Cristal Champagne Through the Ages

We recently dusted off one of those special bottles in our cellar and opened it on an equally special occasion—a dinner with friends of fresh oysters, osso buco, and risotto milanese. That bottle was the Louis Roederer 2002 Cristal Champagne, which we would rate among the best Cristals we’ve ever tasted.  It reminded us of the other Cristal vintages we tasted with Roederer’s chef de caves Jean-Baptiste Lécaillon and Roederer CEO Frederic Rouzeaud at the winery in Reims during the preparation of our report Champagne Revisited.  As we are now in the process of preparing another, in depth look at Champagne, it makes sense to update an earlier article we published on Cristal, the world’s first prestige cuvée Champagne and still its most famous.  Reviews of the 2002 and other vintages are given at the end of this article.

A Brief History. Originally created for Russia’s Czar Alexander II in 1876, Cristal is the world’s first prestige cuvée Champagne.  Cristal was so named because the Czar, fearing assassination from a hidden bomb, insisted the bottle be made of clear glass.  Champagne maker Louis Roederer complied by creating a clear lead crystal glass bottle with a flat bottom.  Cristal first became commercially sold after World War II.

Roederer is unlike many Champagne houses. It remains family owned (like Bollinger and Pol Roger but unlike most the big names). It sources fruit mostly (70%) from its own 230 ha of estate of vineyards, unlike the majority of houses that purchase their fruit. It has a significant plantings that are either biodynamic (40 ha) or organic (15 ha).

Jean-Baptiste Lécaillon and Frédéric Rouzeaud

The making of Cristal is today in the hands of chef de caves, Jean-Baptiste Lécaillon.  He makes the Champagne from the best and oldest vines growing in the chalky soils of Roederer’s estate vineyards.  Each parcel is separately fermented and later blended with reserve wines, bottled, and left on the lees for at least five years.


Champagne and Cristal have evolved over time.  At the time the Roederer (then called Dubois) house was founded in 1776, Champagne was pink (the result of harder pressing of the skins) and cloudy.  How Champagne is served has also changed.  It was also most commonly served as a dessert wine, and the Cristal made for the Czar had as much as 100 g/l sugar.  The change to a dry, brut style for drinking as an aperitif is a 20thcentury invention.

Tasting Notes for 1985, 1993, 2002 and 2005

The location of Champagne, at the northerly limits of fine grape growing, translates into large vintage variations. The vintages we tasted for this article—2005, 2002, 1993, and 1985—illustrate the diversity of the vintages. The 2005 vintage was hot and humid with a high risk of rot. Fastidious canopy management and early picking were required to make good wines. The 2002 vintage is widely regarded as near ideal with a warm (not hot like 2003) summer and a dry, sunny harvest. The 1993 vintage was quite different with a warm winter, early spring, and hot summer. But then it rained non-stop during harvest, and a lot of crop had to be dropped to produce good quality fruit.  The 1985 vintage was more like that of 2005 with a damp, cloudy summer following a severe winter and spring frosts. But the autumn was sunny and warm, yielding phenolically ripe fruit.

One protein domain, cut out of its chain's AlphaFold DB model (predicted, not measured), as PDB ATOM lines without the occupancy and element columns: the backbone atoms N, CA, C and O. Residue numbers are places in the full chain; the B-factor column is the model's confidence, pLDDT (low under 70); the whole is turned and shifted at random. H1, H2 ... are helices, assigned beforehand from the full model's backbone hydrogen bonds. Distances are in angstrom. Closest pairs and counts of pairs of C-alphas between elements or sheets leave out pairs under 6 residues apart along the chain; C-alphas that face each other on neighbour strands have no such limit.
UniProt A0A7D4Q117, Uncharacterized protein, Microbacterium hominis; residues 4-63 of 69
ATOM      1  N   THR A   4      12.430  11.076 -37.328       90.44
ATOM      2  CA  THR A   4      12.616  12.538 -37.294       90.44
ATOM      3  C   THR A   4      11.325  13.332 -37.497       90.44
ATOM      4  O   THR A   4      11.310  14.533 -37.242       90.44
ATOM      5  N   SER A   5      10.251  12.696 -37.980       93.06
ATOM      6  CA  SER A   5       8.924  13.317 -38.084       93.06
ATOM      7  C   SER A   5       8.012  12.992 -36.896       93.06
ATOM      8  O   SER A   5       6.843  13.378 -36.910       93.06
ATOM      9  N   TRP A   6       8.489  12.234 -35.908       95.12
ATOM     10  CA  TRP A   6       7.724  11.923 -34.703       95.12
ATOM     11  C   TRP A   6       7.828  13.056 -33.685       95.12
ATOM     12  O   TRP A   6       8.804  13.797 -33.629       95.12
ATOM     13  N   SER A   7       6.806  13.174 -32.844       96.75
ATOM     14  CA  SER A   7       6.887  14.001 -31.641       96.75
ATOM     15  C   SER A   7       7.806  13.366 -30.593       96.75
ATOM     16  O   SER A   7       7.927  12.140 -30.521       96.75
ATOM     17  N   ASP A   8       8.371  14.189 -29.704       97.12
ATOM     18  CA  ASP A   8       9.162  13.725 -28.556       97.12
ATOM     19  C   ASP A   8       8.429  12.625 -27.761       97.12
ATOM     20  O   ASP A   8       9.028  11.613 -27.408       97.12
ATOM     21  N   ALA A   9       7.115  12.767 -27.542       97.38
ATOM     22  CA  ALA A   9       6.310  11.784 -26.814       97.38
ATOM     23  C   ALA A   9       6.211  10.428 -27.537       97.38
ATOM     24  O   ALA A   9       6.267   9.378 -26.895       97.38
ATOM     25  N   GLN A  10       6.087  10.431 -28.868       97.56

Louis Roederer 2005 Cristal Champagne Reims ($227) 97 Cristal is a rich and complex champagne made of 55% Pinot Noir and 45% Chardonnay sourced from 35 year old vines. It displays delicate aromas and flavors of stone fruit, citrus and minerality. Aged for six years on the lees, it is very refined in the mouth with ultra-fine bubbles and elegance on the palate. The grapes are sourced from the finest vineyards of Montagne de Reimes, the Vallée de la Marne and the Côte des Blancs.

Louis Roederer 2002 Cristal Champagne Reims ($239) 98 In addition to several years spent en tirage, the 2002 that we recently opened spent several years on its side in our cellar.  We opened it with some trepidation as older wines always run some risk of premature oxidation or loss of effervescence.  We need not have worried. The Champagne was perfect and precise with a still lively mousse, elegant mouth feel, and complex aromas and flavors.

Louis Roederer 1993 Cristal Champagne Reims ($595) 94 Cristal is usually predominantly Pinot Noir, but harvest rains resulted in a more Chardonnay (52%) based cuvee this year. Almost 20 years after the vintage, it’s drinking beautifully with an autolytic nose of butterscotch and caramel, a soft, creamy palate, and a long finish with notes of earth and mushroom. It still retains its delicacy and freshness as we discovered drinking it at lunch at Louis Roederer.

Louis Roederer 1985 Cristal Champagne Reims Magnum  ($1175) 99 The combination of a good vintage and time has resulted in a complex, yet precise and focused wine. The bouquet reveals earthy mushrooms, minerals, and baked bread, which are picked up on a richly textured, perfectly balanced palate, finishing with great persistence.

June 2019






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